Supervisor or Friend: Can You Be Both?

Posted By: Lynn Ernsting Positive IDentity Blog,

Positive IDentity Blog:

Supervisor or Friend: Can You Be Both?

Contributed by Lynn Ernsting, Seattle Pacific University

Working in Higher Education I have often observed a tendency for interactions between staff and students to quickly become friendly. College students want to connect, they want to share, and they often find staff or faculty to be a safe space for support as they progress through some of the most significant formational stages of their lives. Many are working their first “real” job and don’t have much context for what is generally accepted in the professional world as appropriate to share with a supervisor and what might be better left to their peers. Working at Seattle Pacific University (a faith-based institution) where many faculty, staff, and students share an additional reason for being part of this particular community, I see this happening among staff as well. Friendliness is commonplace, caring for one another beyond the work we do for the institution is not unusual, and it quickly leads to sharing personal life while living out professional life. Don’t get me wrong – I love this. It’s one of the reasons I love working at my institution. Since coming on staff at SPU I’ve gotten married, had two children, moved twice, and experienced significant loss. As a community we have experienced great tragedy. The colleagues I have on campus have often been the ones to be present and supportive through these major life milestones but as I continue to progress in my professional career, I have been asking myself the question - can I effectively be both supervisor and friend?

There are a few truths that need to be acknowledged at the start before exploring answers to my question. First, surely not everyone, whether student or staff, wants to be friends with their supervisor. And of course, we all know that work relationships should never go beyond friendship, and to take it one step further it may be that I need to define further what “friendship” means. For myself, the goal is to be able to support my staff holistically as I understand that life impacts work and vice versa. Having enough of a relationship with someone to be able to do this for them is truly my purpose here. So, I took to the internet.

As part of their Lessons Learned series, FastCompany published an article by John Ramtpon titled “How To Be A Boss And A Friend” with a tagline “Bosses aren’t holed up in corner offices anymore. So why not build real bonds with your team?”. As I seek an answer to my question of whether one can effectively be both friend and supervisor at the same time, this article caught my attention quickly. The author quotes Gallup’s State of the American Workplace poll which showed “friendships at work can increase employee satisfaction by up to 50%” and that Globoforce reports “60% of employees who have at least six friends at work admit to loving their company.” Who doesn’t want their employees to have increased job satisfaction and love the organization? I sure do, but the question remains – can the boss be the one providing the friendship and still be an effective supervisor? Rampton offers the notion that office culture and the success of a team is the responsibility of managers and encourages one way to help a team succeed is to build friendships. The article goes on to outline how to do so successfully. This includes “treat everyone as a teammate”, “be honest and direct”, “make sure all voices are heard”, and “hang out, but not on social media”.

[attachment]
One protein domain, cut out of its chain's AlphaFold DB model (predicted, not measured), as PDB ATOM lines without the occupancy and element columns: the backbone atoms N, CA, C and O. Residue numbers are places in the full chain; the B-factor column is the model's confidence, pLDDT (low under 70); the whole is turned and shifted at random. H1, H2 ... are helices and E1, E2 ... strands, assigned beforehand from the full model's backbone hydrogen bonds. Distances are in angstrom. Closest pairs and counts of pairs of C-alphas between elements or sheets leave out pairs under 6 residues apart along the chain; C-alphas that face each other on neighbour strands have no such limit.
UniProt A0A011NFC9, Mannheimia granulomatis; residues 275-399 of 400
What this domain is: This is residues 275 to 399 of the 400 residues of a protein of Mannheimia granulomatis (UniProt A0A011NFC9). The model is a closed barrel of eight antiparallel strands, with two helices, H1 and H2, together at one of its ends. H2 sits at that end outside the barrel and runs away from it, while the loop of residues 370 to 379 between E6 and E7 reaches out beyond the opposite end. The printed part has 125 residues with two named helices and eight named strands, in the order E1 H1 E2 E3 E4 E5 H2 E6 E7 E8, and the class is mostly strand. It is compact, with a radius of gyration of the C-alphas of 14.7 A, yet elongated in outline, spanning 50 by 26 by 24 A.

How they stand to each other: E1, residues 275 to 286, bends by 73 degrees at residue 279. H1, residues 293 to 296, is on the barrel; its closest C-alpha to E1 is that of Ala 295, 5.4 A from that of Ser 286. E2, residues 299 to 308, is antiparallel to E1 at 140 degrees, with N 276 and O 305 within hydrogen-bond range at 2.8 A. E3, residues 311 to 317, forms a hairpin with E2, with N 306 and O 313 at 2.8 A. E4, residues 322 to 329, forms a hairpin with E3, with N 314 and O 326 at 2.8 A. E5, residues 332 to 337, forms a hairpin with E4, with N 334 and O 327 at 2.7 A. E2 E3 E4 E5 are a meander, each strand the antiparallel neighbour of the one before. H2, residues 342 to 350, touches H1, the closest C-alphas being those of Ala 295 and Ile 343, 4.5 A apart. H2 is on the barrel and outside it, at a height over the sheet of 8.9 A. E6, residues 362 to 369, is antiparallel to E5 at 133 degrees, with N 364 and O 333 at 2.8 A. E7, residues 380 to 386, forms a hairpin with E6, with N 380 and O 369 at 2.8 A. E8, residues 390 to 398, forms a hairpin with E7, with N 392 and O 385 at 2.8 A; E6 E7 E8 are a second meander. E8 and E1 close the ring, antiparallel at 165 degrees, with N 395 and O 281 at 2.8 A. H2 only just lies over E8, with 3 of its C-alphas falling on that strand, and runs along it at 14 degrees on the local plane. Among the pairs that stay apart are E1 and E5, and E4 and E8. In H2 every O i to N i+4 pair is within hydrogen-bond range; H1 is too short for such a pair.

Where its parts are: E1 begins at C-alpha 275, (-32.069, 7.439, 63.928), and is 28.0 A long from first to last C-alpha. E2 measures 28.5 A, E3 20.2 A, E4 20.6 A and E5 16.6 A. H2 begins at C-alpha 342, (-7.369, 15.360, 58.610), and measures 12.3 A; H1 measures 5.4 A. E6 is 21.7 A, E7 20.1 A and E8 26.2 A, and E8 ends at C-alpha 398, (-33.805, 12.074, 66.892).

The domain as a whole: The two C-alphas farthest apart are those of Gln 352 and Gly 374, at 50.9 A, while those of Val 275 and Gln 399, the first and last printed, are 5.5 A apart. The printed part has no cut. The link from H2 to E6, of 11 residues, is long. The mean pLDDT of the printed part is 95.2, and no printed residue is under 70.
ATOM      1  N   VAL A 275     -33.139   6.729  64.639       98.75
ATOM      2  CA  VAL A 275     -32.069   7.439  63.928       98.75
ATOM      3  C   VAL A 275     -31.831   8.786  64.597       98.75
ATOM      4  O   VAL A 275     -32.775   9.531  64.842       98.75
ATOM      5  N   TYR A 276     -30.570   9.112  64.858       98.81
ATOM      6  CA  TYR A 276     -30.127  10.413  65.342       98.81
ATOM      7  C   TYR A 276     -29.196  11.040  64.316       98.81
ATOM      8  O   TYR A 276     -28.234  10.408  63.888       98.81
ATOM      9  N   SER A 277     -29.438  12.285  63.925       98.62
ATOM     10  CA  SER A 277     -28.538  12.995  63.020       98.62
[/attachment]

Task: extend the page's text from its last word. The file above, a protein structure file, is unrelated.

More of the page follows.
I agree that office culture starts with leaders, and I accept the point that positive office culture can come through building friendships, but seeking another perspective I found an article from CEO Today titled “Can You Be A Friend And Still Be The Boss?”. (Clearly I’m not the only one wrestling with this question!) The article discusses the benefits and challenges of friendships at work then goes on to outline “10 ways to Be the Boss and a Friend”. Some of the points that stood out to me were those about being intentional and mindful about your interactions and words, understanding that not everyone will want to be friends, and ensuring fairness and equity among the team. A few of the other points mention acknowledging the “power shift” through conversation and purposefully recruiting people that will be a good fit for the office culture you seek. I resonate with many of these items but recognize that I need to boil it down to the approach that will work best for me. After all, one size doesn’t actually fit all in most cases.

So, as I embark on a journey to invest personally in those I serve alongside, here is the approach I think I’ll try. I am going to do so from a place of genuine interest in knowing and supporting those I work with, offering opportunities to share with me in small ways as they are comfortable. I will do so with a focus on equity among all teammates (those who want to be friends and those who don’t) to ensure I don’t treat my team members differently depending on their level of engagement in this space. I will seek to clearly communicate the same level of expectations to all. Where I am able, I will support those on my team as they experience the full spectrum of what life brings them. And finally, I will seek to provide regular opportunities for all to speak with, hear from, and spend time with the whole team.

Although I still don’t have an answer to my question, and my approach may have holes, check back with me in a few months and we’ll see how this tactic works out!


Photo credit: Brooke Cagle